10. Hold the burner, moving it back and forth slowly until the popcorn just begins to pop. Remove the heat when most of the kernels have popped. Do not burn the popcorn. If you do, you’ll need to start over.
11. If you see water condensed on the upper part of the flask, heat that part very gently with the burner until it disappears.
12. Let the flask cool, then remove and determine the mass of the flask and contents. (Remove the copper gauze before weighing.)
13. Thoroughly wash your hands before leaving the laboratory.
LABORATORY ACTIVITY: TEACHER NOTES
Help with Your Calculations
Please show all work here:
*Percent of water in “popcorn” = (Mass of water lost x 100)/(Mass of 16 kernels)** To estimate the pressure of the water vapor at the time of “pop,” use PV = nRT.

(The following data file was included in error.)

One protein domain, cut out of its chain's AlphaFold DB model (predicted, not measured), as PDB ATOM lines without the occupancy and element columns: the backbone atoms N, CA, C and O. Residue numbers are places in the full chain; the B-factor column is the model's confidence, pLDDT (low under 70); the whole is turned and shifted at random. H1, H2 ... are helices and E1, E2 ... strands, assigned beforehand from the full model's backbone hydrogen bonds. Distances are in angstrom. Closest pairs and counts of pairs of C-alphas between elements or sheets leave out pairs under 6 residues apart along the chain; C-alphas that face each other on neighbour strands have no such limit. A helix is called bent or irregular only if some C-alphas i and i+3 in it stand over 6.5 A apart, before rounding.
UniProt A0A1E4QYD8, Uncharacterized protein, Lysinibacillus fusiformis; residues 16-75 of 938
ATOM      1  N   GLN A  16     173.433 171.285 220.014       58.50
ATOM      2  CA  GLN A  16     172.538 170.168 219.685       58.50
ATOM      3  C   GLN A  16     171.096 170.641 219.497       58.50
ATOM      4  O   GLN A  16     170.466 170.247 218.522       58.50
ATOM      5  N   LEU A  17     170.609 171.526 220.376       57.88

Here are some hints regarding this calculation:Step 1. Rearrange the equation to solve for P.Implications and Applications
Step 2. Use the “moles of water lost” from the data table.
Step 3. R = 0.0821 L atm/(mol K)
Step 4. Assume that the popcorn pops at the boiling point of the cooking oil (225 °C) and convert this temperature to Kelvins.
Step 5. Pressure will be in atm.
1. What brand of popcorn did you use?
2. What was the percent water in your popcorn?
3. Name one way in which popcorn, corn on the cob, and field corn are different.
4. What is the pressure of the water (as a gas) inside the popcorn just as it pops?
5. What was the atmospheric pressure in the laboratory during this activity?
6. Compare the pressure required to “pop” corn (Question 4) with atmospheric pressure (Question 5).
7. What assumptions have you made that might cause errors in your calculation of pressure?
Activity 2: Investigating the ‘Pop’ in Popcorn